One of the things I love the most about this book, aside from its rawness, is the fact that despite her success, Gabrielle truthfully details her own personal struggles and insight into an industry that utilizes her, but at the same time does not always necessarily appreciate her, and certainly does not (and will likely never) appreciate her blackness. Digging into the first few chapters about her childhood, I found so many relatable instances in her growing up in a prodominately white environment, from trying to mask her "blackness" to fit in, to constantly striving to be better, faster, stronger, etc., just to be noticed and considered equal.  God works in ways we do not understand, but I feel like I'm meant to read this book during this season as a mom for insight that is not my own. Reading these pages, I immediately thought about my little boy. Are my husband and I just like Gabrielle's parents in that we've found ourselves in circles where his culture is suppressed to the point of being non-existent, easily escapable and not strong enough foundationally for his five year old self to grasp onto? Or am I just overthinking the fact that my child is growing up and at age five he is just beginning to notice things for the first time, and as serious as they are, his statments and questions are just a part of his learning development and growth? And, as we searched for a new home in months past, were we wrong to look at the neighborhoods that upgraded us into the home we've worked toward, or would it have been best to find a home in a neighborhood strictly for its diversity? At the end of the day, a non-diverse neighborhood likely leads to a non-diverse school.  How this is fair that I have to all of the time consider my child's mental and psychological wellness against his best opportunities for education is beyond me. As a matter of fact, it is a constant worry. It is also a constant worry that race is even a factor in my life. God made us all in His image, what would the world be like if EVERYONE could just accept the fact that we are His, He loves us, and He made each us of the way He wants us to be. Ugh. The answer to these questions are still TBD. Should I miraculously have answers, I'll be sure to share of course, but if you're a mother, I think you know deep down that "results" of our teaching and raising pertaining to the health and wellness of our children show over time. So yes, TBD.

I'm not too sure where this post was supposed to go, usually I have plans before I begin typing and sharing thoughts, but I just had to give props to Gabrielle. She raises black boys like I do and sees the obstacle the same way that I see it. And for all of the similar feelings about myself that I experienced growing up, seeing them in someone so successful kind of made me feel good. We all have struggles, and problems and insecurities so I guess it is just nice to see that I'm not the only one. This book is just another reminder that money can make it possible to move into better and bigger neighborhoods, or aid the affordabilty of private school, but wealth is not the same as the mainstream privilege that we sometimes feel we have to assimilate to.  But why should we have assimilate to "mainstream" culture to fit in and be noticed and relevant for the normal everyday things so many people take for granted? (I can't wait to read more about this very idea in Gabrielle's book!!!) Better yet, who's to say that what is "mainstream" is really even mainstream? Perception of anything and everything is how you yourself see it, right? So doesn't that mean we can change what our "mainstream" looks like? Questions that need answers people. Questions that need answers now.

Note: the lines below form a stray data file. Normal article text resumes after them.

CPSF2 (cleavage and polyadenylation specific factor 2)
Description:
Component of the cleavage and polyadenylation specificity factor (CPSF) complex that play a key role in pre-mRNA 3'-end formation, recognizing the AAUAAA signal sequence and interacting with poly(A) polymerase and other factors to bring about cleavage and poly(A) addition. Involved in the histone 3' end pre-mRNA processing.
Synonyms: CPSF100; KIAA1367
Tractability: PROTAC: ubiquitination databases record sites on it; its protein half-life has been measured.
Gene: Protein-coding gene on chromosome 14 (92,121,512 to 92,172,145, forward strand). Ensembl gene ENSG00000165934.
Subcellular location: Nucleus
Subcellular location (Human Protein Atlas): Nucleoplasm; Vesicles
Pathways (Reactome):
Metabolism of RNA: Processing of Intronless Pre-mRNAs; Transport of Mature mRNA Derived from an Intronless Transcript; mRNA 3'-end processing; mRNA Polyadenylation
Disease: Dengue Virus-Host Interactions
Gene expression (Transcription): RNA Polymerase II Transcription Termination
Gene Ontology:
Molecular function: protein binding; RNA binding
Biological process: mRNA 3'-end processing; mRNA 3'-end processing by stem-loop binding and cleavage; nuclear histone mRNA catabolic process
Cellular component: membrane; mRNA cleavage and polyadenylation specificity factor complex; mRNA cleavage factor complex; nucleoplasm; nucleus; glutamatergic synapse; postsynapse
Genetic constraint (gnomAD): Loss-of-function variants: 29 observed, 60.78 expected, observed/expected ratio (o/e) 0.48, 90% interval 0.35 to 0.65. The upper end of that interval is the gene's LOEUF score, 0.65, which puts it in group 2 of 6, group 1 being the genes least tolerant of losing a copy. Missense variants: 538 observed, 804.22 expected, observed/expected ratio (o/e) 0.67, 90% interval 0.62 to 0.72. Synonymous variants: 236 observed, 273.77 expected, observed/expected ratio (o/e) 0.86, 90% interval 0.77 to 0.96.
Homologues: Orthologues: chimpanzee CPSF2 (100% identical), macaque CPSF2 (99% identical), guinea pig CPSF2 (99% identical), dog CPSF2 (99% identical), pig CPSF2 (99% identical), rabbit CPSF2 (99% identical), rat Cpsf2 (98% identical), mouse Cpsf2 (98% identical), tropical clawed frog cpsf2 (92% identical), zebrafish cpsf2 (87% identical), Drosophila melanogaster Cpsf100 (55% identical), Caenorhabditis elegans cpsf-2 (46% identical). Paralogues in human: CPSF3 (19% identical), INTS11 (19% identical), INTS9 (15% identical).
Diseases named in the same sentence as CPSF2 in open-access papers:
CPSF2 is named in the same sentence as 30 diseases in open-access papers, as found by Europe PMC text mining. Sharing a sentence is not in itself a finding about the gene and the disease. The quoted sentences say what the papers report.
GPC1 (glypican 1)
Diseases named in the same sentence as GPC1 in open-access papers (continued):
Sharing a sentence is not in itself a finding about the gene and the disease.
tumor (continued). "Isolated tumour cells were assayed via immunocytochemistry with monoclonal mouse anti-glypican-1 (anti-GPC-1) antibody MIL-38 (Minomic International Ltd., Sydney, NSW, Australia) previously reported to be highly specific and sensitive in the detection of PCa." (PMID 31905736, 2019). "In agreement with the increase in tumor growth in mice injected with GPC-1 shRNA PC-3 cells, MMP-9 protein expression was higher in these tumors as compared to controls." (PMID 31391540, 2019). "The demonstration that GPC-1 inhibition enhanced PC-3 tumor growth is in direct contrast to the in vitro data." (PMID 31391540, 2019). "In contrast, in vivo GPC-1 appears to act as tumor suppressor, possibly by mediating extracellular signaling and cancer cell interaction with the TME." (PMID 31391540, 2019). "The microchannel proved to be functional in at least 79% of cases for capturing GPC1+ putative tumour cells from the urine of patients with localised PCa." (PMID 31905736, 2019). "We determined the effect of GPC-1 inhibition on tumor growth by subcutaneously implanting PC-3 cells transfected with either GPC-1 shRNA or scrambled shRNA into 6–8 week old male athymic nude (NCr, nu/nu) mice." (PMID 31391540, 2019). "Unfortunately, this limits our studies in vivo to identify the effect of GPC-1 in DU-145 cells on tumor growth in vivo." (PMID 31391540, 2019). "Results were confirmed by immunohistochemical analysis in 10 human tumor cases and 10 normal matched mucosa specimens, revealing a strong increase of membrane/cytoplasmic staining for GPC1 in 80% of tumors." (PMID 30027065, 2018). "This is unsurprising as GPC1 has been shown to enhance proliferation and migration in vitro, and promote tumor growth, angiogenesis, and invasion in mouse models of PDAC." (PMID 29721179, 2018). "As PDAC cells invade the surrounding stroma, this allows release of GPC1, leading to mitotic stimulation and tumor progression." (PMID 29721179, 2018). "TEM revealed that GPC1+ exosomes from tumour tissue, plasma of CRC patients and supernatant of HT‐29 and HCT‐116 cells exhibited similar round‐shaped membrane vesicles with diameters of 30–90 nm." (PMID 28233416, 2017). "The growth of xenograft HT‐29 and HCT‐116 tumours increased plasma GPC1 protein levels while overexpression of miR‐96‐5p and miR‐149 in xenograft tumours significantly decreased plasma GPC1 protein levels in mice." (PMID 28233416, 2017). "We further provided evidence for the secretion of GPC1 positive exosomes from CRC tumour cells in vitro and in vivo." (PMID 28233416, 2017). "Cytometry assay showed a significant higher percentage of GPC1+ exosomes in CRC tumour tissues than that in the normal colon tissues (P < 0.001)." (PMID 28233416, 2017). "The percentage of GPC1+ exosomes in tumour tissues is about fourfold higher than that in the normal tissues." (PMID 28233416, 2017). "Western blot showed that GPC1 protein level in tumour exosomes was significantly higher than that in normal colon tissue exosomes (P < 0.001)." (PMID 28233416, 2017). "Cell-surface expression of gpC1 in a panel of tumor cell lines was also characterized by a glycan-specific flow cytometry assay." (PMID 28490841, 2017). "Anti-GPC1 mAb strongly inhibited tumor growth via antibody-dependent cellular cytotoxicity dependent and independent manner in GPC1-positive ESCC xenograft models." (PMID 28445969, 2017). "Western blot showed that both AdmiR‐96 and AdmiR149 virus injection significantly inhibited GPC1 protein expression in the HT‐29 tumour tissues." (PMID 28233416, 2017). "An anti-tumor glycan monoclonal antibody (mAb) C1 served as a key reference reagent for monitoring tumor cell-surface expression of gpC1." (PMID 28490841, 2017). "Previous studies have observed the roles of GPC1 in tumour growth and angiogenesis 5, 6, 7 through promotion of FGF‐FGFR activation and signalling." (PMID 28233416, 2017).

xoxo

marlena

 

so i had a talk with my son last night

My little man and I went to Barnes and Noble last night, and after he talked me into buying legos (again) instead of a book, I decided to grab another Kindergarten level workbook for our evening study time.

One of the first pages in the workbook has a blank picture of a child where the workbook owner is able is to draw himself. We layed on one of the rugs in our living room, grabbed a new box of crayons that were bought specifically for these summer study sessions, and got to work. He started coloring his face brown and he looked at me and said, "I want to be white."

What? He pointed to the white crayon. After I recovered from the shock I asked him why. "Because all of my people are white." I thought about my son's school and once again, for the upteenth time since last August, I wondered if I was making the right choice. He's super smart, thoughtful, obedient for the most part and we can converse with one another about simple biblical concepts. And honestly, HE IS JUST SUCH A SWEET, SWEET KID!

My sweet, beautiful, brown boy!

My sweet, beautiful, brown boy!

NONETHELESS, MY HEART BROKE. Sometimes I look at him and get teary-eyed because he is soooo beautiful. I used to joke with my husband when I was pregnant, telling him that if we had a little boy that I wanted him to look just like his daddy. Big pretty brown eyes that have a slight slant, super long eyelashes that will remind you of the prettiest dolls’, and even, beautiful and blemish-free brown skin. So many times I have felt like God favored me by deciding to allow me to be my little man's mom. There are so many people who try for years and years to have children, and, unfortunately, never do. I have began to understand this on a whole new level as my husband and I have tried to have our second baby for well over two years now. Imagine going a lifetime trying to become a mother, wanting to have a baby to love on and raise? My heart sincerely goes out to every woman in the universe who hasn't felt her baby's hand in hers, or little lips brush her own cheeks. It is such a gift.